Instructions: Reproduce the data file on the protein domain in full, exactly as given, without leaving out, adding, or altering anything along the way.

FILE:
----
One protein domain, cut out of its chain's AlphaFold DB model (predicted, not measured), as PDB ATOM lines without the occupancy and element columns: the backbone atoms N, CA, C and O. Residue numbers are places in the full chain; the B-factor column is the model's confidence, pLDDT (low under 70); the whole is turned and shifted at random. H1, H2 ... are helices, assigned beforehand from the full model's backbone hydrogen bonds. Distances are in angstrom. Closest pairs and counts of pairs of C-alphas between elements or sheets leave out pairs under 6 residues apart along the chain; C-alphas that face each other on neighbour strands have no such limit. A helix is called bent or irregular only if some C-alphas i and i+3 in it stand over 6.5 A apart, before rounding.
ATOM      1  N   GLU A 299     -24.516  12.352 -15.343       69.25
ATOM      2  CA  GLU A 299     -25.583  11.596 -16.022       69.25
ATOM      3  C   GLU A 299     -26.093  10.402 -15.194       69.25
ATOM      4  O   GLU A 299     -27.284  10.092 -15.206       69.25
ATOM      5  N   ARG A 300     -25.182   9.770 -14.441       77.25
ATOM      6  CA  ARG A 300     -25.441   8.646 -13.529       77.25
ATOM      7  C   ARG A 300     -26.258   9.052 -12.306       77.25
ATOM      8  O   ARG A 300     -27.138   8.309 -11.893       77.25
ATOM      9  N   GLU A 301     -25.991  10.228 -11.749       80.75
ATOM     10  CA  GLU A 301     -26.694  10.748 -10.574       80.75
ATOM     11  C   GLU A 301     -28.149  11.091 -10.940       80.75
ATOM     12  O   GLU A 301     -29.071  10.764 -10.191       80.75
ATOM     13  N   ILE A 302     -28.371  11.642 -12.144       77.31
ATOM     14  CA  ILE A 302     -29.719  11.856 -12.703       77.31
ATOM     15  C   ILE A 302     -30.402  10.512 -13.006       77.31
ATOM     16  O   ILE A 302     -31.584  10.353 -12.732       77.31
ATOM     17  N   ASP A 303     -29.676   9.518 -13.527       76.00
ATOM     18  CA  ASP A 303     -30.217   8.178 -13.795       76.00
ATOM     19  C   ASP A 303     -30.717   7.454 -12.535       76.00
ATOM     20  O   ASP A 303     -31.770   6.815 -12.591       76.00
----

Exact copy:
One protein domain, cut out of its chain's AlphaFold DB model (predicted, not measured), as PDB ATOM lines without the occupancy and element columns: the backbone atoms N, CA, C and O. Residue numbers are places in the full chain; the B-factor column is the model's confidence, pLDDT (low under 70); the whole is turned and shifted at random. H1, H2 ... are helices, assigned beforehand from the full model's backbone hydrogen bonds. Distances are in angstrom. Closest pairs and counts of pairs of C-alphas between elements or sheets leave out pairs under 6 residues apart along the chain; C-alphas that face each other on neighbour strands have no such limit. A helix is called bent or irregular only if some C-alphas i and i+3 in it stand over 6.5 A apart, before rounding.
ATOM      1  N   GLU A 299     -24.516  12.352 -15.343       69.25
ATOM      2  CA  GLU A 299     -25.583  11.596 -16.022       69.25
ATOM      3  C   GLU A 299     -26.093  10.402 -15.194       69.25
ATOM      4  O   GLU A 299     -27.284  10.092 -15.206       69.25
ATOM      5  N   ARG A 300     -25.182   9.770 -14.441       77.25
ATOM      6  CA  ARG A 300     -25.441   8.646 -13.529       77.25
ATOM      7  C   ARG A 300     -26.258   9.052 -12.306       77.25
ATOM      8  O   ARG A 300     -27.138   8.309 -11.893       77.25
ATOM      9  N   GLU A 301     -25.991  10.228 -11.749       80.75
ATOM     10  CA  GLU A 301     -26.694  10.748 -10.574       80.75
ATOM     11  C   GLU A 301     -28.149  11.091 -10.940       80.75
ATOM     12  O   GLU A 301     -29.071  10.764 -10.191       80.75
ATOM     13  N   ILE A 302     -28.371  11.642 -12.144       77.31
ATOM     14  CA  ILE A 302     -29.719  11.856 -12.703       77.31
ATOM     15  C   ILE A 302     -30.402  10.512 -13.006       77.31
ATOM     16  O   ILE A 302     -31.584  10.353 -12.732       77.31
ATOM     17  N   ASP A 303     -29.676   9.518 -13.527       76.00
ATOM     18  CA  ASP A 303     -30.217   8.178 -13.795       76.00
ATOM     19  C   ASP A 303     -30.717   7.454 -12.535       76.00
ATOM     20  O   ASP A 303     -31.770   6.815 -12.591       76.00